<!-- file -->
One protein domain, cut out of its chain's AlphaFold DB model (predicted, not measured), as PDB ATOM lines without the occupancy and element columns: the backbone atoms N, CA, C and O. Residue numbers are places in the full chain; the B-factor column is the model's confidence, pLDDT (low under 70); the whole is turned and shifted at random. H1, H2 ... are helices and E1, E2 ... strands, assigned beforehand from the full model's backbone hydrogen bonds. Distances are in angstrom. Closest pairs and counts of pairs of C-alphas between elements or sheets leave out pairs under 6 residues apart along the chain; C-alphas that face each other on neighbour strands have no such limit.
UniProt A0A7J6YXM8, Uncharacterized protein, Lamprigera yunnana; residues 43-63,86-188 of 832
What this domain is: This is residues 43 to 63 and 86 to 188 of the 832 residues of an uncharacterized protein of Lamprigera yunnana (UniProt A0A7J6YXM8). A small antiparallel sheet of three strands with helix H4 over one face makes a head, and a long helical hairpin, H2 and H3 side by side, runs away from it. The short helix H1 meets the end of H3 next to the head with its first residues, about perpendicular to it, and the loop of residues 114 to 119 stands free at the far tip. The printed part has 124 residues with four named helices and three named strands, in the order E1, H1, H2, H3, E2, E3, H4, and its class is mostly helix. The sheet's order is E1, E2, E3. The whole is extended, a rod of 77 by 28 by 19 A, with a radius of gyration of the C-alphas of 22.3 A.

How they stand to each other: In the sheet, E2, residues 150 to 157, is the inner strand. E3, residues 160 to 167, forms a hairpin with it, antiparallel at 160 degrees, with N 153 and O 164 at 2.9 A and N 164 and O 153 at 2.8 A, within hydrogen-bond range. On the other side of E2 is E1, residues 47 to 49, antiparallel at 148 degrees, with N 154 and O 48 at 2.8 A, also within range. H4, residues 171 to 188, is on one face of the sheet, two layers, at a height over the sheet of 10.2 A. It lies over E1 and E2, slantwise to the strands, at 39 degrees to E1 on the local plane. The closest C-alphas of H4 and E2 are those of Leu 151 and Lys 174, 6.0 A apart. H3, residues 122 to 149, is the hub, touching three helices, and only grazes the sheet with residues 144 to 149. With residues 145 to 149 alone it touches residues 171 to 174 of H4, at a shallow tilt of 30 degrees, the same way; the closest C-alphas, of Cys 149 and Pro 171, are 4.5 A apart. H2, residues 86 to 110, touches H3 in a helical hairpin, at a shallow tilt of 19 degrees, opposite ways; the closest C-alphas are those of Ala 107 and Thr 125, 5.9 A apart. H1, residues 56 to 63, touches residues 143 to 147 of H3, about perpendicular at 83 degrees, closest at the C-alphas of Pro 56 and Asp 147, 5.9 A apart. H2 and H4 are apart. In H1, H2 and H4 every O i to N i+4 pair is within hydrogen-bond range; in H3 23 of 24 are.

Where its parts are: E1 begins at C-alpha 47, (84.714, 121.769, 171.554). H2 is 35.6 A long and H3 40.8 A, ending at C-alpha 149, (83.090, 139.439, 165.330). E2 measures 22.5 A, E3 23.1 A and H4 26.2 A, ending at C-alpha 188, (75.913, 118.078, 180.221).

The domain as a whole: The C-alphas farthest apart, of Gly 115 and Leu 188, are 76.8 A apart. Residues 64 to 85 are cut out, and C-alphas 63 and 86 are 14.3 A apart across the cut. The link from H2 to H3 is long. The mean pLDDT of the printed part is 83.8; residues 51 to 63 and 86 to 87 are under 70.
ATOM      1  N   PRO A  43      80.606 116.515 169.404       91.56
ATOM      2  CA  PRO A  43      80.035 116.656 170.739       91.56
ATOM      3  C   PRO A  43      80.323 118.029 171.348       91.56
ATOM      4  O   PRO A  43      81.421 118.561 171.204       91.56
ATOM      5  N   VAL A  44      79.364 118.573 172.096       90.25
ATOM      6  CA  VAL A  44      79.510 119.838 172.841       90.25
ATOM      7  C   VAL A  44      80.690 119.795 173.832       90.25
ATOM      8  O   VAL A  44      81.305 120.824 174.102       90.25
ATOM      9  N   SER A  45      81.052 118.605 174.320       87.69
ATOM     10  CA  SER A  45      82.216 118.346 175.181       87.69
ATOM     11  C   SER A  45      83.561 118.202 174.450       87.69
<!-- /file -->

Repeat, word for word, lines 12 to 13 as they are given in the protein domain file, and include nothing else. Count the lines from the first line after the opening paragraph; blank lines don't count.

ATOM      7  C   VAL A  44      80.690 119.795 173.832       90.25
ATOM      8  O   VAL A  44      81.305 120.824 174.102       90.25